Go-ahead for offices project at town's Georgian former school

CONTROVERSIAL plans to turn one of Beverley's finest buildings into offices have won official backing.

The Planning Inspectorate has approved the conversion of Norwood House, described as one of the best Georgian buildings in the country.

Campaigners had hoped to turn the former school, built around 1760, into a national museum and community venue.

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Instead it now looks set to become seven self-contained office suites, with some 26 parking spaces.

Planing inspector Keith Turner, who was appointed after the developers Brantingham Group appealed an earlier refusal by East Riding Council's planning committee, visited the house on August 3. He said no public uses had been proposed which were "demonstrably realistic or viable".

The building has been empty some time and suffered an outbreak of wet and dry rot after a water tank burst. That had been successfully tackled but had been followed by an arson attack in 2004.

Mr Turner said the current layout of the building leant itself to the new use as the rooms were large enough to accommodate offices.

He added: "The recent history of the building has been parlous.

"The proposed use and works would result in its repair and improvement and provide for its future in the longer term."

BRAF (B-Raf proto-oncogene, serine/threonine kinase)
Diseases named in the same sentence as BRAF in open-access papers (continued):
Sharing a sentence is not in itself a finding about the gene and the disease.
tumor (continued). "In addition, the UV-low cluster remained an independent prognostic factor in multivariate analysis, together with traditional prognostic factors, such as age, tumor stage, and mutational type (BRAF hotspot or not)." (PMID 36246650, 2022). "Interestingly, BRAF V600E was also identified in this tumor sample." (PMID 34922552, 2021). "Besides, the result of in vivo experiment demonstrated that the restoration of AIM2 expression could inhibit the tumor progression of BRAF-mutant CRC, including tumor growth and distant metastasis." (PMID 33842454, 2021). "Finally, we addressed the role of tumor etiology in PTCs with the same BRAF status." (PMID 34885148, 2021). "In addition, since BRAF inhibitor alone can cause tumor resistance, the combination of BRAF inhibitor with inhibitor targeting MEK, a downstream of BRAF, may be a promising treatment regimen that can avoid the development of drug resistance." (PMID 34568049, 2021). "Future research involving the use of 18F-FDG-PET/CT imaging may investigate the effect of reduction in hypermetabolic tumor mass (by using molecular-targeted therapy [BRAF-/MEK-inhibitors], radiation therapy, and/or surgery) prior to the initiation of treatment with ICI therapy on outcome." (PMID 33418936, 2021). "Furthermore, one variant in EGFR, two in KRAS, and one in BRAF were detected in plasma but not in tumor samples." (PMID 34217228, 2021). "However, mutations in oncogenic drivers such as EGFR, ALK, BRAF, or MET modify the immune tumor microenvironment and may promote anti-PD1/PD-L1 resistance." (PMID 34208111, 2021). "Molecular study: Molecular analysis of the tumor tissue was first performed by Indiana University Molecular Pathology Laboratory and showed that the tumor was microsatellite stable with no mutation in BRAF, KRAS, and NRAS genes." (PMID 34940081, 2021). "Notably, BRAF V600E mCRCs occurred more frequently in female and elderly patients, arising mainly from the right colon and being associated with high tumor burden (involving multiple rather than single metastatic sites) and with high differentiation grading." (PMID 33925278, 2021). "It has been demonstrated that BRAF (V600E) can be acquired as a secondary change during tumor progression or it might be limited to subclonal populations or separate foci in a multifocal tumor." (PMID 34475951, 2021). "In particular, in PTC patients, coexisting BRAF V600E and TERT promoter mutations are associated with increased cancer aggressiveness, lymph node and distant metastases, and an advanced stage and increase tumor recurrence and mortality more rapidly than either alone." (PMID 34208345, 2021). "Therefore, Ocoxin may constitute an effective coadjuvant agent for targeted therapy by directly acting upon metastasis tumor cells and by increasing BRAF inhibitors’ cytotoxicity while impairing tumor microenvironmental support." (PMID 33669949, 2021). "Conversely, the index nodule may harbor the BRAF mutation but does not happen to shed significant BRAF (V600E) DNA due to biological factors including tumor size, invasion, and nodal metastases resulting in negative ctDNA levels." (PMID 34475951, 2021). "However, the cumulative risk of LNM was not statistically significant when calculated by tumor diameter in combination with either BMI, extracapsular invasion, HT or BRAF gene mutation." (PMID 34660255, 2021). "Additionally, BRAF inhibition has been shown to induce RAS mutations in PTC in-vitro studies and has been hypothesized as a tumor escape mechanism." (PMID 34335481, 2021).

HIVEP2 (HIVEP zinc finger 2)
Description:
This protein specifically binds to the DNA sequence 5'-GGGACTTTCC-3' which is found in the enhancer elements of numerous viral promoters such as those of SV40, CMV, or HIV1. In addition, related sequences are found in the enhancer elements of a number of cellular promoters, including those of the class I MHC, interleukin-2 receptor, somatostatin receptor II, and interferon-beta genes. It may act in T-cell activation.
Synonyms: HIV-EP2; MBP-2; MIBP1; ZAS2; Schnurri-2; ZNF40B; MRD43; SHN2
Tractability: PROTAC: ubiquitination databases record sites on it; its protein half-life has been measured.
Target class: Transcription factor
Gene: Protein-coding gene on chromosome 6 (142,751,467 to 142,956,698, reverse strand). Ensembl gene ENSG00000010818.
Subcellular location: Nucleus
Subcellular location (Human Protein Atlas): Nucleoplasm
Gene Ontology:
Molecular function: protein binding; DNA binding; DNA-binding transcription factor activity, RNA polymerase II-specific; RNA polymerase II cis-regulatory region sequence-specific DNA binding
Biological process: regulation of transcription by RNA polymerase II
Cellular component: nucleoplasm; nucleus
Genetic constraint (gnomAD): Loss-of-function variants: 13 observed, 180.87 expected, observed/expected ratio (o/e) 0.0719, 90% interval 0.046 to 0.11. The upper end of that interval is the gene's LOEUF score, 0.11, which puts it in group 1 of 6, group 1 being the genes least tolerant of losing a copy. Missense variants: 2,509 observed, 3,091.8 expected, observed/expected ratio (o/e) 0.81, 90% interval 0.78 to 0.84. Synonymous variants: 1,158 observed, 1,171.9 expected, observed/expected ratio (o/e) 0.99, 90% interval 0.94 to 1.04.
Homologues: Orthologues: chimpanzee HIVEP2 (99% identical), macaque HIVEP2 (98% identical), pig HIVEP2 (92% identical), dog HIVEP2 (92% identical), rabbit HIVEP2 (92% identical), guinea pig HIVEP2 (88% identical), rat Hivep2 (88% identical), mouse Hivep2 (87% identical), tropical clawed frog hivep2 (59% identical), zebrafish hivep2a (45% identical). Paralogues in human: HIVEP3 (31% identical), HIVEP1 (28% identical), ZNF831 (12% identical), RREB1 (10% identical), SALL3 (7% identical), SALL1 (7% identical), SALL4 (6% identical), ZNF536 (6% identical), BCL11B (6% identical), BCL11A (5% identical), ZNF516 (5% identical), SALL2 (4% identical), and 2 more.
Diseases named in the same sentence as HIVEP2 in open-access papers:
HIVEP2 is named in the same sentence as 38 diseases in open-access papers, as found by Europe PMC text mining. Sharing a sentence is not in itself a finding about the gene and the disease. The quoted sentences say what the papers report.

Campaigners had been unhappy about the car parking "carving up" the garden at the back of the house.

But Mr Turner said giving nine of the parking bays a reinforced grass surface would allow them to blend in better, a technique "commonly used in sensitive settings with success".

He concluded: "With the modification suggested above I do not find the harm to be substantial and, in any event, the harm which would result is outweighed by the benefits if providing an active and viable use for the building, securing its repair and long-term preservation."

Trustees of Norwood House Beverley Ltd had backed a bid by the Buildings at Risk Trust to restore the building as a heritage and tourism venue with the involvement of the Embroiderers Guild, which was prepared to move its collection of historic tapestries from Hampton Court to Beverley.

Chairman Richard Fatkin said: "Our proposals would have been a more sustainable future for a property of this stature and would allow for permanent public access to view the areas of historical interest, whereas the current proposals is for four-and-a-half-days per year of public access, which is merely lip service."

East Riding councillor Kate Gray said the authority had missed an opportunity. She said: "I think we are very short-sighted, amazingly short-sighted, that we didn't really look at how it could be developed. It would have been a great asset on the Beverley heritage trail."

The decision to sell Norwood House was taken last March by the council's Cabinet, after a seven-year wait to allow alternative plans to come to fruition.

In June councillors passed modified plans with a new car-parking layout, but by then the appeal was already in progress, and the application had to be referred to the Secretary of State for final approval in any case.

A spokesman for East Riding Council said: "The council allowed a lot of time to allow alternative uses to be worked up before selling Norwood House.

"Meanwhile its condition worsened and it was placed on English Heritage At Risk" register.

"English Heritage gave their backing to the proposal that has now been allowed.

"The inspector has confirmed that we were not presented with a realistic plan for the future use of the building."